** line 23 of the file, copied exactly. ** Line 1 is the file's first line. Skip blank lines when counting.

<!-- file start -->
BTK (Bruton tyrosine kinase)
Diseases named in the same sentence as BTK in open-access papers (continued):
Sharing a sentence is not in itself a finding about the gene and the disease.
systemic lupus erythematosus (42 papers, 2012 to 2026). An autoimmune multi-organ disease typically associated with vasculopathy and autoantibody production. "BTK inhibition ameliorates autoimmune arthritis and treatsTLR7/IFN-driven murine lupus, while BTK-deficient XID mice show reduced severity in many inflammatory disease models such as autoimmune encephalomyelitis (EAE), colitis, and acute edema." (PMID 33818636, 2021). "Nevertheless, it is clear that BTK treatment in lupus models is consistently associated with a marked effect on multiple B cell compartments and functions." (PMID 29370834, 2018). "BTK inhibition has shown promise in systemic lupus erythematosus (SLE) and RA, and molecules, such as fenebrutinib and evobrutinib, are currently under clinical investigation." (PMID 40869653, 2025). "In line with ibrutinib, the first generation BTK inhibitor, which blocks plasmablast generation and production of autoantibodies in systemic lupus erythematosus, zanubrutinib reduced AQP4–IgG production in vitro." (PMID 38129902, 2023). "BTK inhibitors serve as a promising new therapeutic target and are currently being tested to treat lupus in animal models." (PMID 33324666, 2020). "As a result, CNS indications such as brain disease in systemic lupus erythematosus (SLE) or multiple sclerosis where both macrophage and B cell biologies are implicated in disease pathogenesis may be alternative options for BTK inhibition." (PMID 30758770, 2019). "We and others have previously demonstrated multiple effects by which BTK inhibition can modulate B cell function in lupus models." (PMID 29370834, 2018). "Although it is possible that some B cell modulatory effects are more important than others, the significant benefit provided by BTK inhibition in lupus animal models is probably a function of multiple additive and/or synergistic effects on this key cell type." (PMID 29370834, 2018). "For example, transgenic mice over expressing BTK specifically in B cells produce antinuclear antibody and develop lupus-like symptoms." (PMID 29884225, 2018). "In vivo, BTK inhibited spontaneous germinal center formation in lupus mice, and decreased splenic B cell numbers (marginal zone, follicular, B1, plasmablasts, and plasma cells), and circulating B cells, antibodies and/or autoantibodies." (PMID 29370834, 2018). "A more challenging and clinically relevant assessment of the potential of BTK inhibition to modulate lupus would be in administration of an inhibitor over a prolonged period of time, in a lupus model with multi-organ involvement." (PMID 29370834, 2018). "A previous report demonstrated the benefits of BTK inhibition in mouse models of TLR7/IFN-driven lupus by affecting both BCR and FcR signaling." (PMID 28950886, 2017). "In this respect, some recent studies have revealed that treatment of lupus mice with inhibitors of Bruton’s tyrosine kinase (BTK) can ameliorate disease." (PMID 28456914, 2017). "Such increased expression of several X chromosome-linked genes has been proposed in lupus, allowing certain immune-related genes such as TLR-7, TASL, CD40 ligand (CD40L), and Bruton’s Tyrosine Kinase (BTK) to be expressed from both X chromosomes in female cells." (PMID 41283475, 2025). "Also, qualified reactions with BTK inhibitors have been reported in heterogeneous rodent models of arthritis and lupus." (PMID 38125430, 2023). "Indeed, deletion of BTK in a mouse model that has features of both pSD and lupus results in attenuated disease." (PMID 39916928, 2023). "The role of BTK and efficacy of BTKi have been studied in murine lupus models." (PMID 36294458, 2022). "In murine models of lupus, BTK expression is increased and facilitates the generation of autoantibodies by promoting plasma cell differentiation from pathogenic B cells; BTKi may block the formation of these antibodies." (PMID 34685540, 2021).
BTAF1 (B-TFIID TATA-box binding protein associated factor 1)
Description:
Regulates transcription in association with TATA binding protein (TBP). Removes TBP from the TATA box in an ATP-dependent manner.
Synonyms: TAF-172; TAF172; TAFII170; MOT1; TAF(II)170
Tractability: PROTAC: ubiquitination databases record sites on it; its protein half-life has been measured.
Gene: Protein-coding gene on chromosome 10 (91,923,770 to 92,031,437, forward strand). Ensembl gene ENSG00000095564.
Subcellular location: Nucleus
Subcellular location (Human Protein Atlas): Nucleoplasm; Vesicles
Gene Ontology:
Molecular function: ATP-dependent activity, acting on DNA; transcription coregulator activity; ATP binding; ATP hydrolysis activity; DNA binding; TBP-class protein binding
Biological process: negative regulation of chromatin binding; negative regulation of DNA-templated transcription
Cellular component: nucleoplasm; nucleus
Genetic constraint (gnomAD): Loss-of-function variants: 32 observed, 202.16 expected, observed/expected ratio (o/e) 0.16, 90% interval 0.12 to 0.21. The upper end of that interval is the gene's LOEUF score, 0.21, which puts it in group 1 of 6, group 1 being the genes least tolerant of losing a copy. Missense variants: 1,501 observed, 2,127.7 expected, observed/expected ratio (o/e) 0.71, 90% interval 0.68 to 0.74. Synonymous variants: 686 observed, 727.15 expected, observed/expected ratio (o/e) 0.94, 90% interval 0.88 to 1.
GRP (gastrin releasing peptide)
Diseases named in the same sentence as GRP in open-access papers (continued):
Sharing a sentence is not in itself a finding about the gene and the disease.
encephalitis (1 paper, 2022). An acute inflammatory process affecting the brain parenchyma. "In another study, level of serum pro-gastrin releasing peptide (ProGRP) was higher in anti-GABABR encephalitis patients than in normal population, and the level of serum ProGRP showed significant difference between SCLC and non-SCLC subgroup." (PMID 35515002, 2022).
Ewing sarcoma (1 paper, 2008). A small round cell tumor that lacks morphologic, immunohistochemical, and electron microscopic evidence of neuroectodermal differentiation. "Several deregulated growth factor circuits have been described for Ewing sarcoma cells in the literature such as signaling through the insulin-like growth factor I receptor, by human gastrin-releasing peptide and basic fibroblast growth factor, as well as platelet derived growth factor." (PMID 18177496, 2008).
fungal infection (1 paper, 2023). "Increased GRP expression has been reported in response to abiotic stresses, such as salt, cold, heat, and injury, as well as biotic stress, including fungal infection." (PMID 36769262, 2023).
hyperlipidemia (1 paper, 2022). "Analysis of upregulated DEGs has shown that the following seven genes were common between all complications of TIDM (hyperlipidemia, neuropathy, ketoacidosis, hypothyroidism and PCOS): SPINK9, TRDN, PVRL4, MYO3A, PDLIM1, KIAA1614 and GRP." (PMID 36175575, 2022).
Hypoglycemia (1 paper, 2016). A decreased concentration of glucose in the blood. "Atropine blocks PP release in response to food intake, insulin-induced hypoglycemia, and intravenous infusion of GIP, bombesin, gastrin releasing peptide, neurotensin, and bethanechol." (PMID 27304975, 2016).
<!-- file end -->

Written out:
fungal infection (1 paper, 2023). "Increased GRP expression has been reported in response to abiotic stresses, such as salt, cold, heat, and injury, as well as biotic stress, including fungal infection." (PMID 36769262, 2023).